https://youtu.be/y741QbT1YEo?si=KWHfO8uMeLgGMfL5
Cool video. Point of consideration. The diaspora after the Roman sacking of Jerusalem was roughly the third major diaspora event. The first was under Assyria, second was Babylon. Then the Persians took over the Babylon &, under Darius, allowed the elites to go back to rebuild their homelands & stay. Plenty remained abroad for several hundred years, with communities all along the Mediterranean & Eastward under the Greek occupation. Among the big ones were Alexandria & several cities in Asia Minor. The Greeks "defiled" the temple by sacrificing a pig on the altar. Some say it was an attempt of peace -- sharing gods was a standard practice for the Greeks and the Romans. But it wasn't received well, obviously. The Maccabean revolt and subsequent temple purification is what Hanukkah is about. All that was before the Roman empire. Obviously, the sacking of Jerusalem by Rome was an event in itself. But it was among many diaspora events over about 600 years.

What a lot of people fail to realize is just how heated everything was in the few decades before Jerusalem was sacked. It was that ultra-heated environment where Judeans were angry, impoverished, ready to rebel as soon as they could organize themselves, when one particular young Jewish boy started gathering a crowd. He was a no-name from a backwater town to the north. He was one among scores of people hopelessly trying to organize against the ruling powers, including Rome. Most of his chatter was internal (among the Jews) & religious in nature. But he also started talking smack against the ruling elites and even threw in some stuff about taking back the throne of David. It is exactly that kind of talk that gets Rome's attention -- something neither the Sadducees nor the Pharisees wanted any part of. For the good of the people, they had to shut him up. Then, that young man made a spectacle of himself by parading himself on a donkey through the eastern gate (donkeys were ridden by royalty -- commoners walked). What was he trying to do? Get everybody killed? There are consequences to that kind of nonsense. Attracting the attention of Rome was in nobody's interests. So, yea, let him be crucified and hope that people can calm down before things got ugly.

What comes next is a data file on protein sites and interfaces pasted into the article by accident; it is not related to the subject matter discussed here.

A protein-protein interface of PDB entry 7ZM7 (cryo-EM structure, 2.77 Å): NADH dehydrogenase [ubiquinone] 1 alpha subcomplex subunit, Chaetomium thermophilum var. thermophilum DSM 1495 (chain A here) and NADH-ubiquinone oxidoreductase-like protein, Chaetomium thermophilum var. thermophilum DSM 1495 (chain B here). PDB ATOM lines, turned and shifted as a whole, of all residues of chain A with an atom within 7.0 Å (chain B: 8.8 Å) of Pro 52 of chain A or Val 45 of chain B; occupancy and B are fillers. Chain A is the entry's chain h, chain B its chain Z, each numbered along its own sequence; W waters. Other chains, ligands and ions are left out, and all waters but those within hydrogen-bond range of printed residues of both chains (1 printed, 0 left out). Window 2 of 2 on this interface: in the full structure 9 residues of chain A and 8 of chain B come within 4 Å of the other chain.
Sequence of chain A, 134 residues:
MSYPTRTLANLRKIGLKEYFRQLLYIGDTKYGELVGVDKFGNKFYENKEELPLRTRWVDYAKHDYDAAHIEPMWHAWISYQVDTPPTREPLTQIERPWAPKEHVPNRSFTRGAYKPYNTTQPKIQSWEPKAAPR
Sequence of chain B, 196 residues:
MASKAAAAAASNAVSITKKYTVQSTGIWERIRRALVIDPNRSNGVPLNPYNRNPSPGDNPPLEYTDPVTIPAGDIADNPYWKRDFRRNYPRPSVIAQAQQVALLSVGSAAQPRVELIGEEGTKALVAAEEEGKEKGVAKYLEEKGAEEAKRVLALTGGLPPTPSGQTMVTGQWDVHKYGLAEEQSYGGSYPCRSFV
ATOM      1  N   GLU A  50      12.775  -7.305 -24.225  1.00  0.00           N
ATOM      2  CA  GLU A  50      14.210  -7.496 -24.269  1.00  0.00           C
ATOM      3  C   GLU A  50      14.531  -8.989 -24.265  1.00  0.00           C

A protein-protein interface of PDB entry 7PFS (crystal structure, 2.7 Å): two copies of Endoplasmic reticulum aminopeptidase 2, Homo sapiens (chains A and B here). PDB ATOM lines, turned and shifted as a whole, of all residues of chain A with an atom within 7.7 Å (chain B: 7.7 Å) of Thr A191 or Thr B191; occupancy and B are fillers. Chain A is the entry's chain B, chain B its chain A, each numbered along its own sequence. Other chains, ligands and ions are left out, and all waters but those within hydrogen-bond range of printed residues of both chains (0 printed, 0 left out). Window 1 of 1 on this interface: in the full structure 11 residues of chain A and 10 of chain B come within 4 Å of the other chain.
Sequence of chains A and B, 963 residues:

So, to me, the sacking of Rome was proof that, to a degree, the Pharisees and Sadducees were right. It probably would have happened sooner if they had given Jesus of Nazareth any leeway to grow his base of followers. Rome tolerated a lot of craziness -- it was a very permissive culture. But insurrection was strictly punished.

Last edited by CVShooter; 11-16-2023 at 9:48 AM..
Reply With Quote
  #9  
Old 11-16-2023, 9:27 AM
CVShooter CVShooter is offline
Senior Member
 
Join Date: Jul 2017
Posts: 1,234
iTrader: 3 / 100%
Default

Quote:
Originally Posted by Subotai View Post
So...where were the Palestinians?
Jesus was a Palestinian Jew. Or maybe a Jewish Palestinian... Palestine is a more modern word, as is Jew. Ethnically, they are the same -- both are Semitic. Jesus and all his ancestors are dead. He left no progeny (that we know of). But if he did, those descendants would have lived under Ottoman rule and would speak Arabic. Many would have converted to Islam. You'd call them Palestinians today.
Reply With Quote
  #10  
Old 11-16-2023, 9:37 AM
CVShooter CVShooter is offline
Senior Member
 
Join Date: Jul 2017
Posts: 1,234
iTrader: 3 / 100%
Default

Quote:
Originally Posted by SWalt View Post
Just knowing history in general is good. Knowing this about the Jews gives a good idea of why they were in Europe and other countries. Just the fact the Jews are still around today speaks volumes. Other than Hinduism the religions of the ancient world are pretty much gone. And Hindus weren't crushed and chased out of their land unless you count Muslim Pakistan.
To me, Judaism is strange. I don't get it. But I respect it and I respect that it's a big part of a lot of people's history. One of the features of Judaism that I most respect is just how adaptable it is. Putting the fundamentalists (Orthodox) aside as we all should since they're in the minority, the Rabbinical traditions & interpretations are extremely adaptable and constantly evolving. That's where a lot of religions get lost -- being stuck in the past rather than evolving as everything on earth must do to survive. I think it's pretty cool. American Christians can learn a lot there. At least the old dude sitting in the Vatican is working on that, to some degree. Agree or disagree, he's trying.
Reply With Quote
  #11  
Old 11-16-2023, 9:45 AM
2761377's Avatar
2761377 2761377 is offline
Senior Member
 
Join Date: Jul 2013
Location: the V ring
Posts: 1,890
iTrader: 6 / 100%
Default

The Jews killed Jesus. It's more 19th century revisionism to claim the Romans did it.
Pilate literally washed his hands of the whole affair. The crucifixion was to satisfy the Jewish mob.
__________________
MAGA
Reply With Quote
  #12  
Old 11-16-2023, 10:33 AM
Garand Hunter Garand Hunter is offline
Veteran Member
 
Join Date: Feb 2016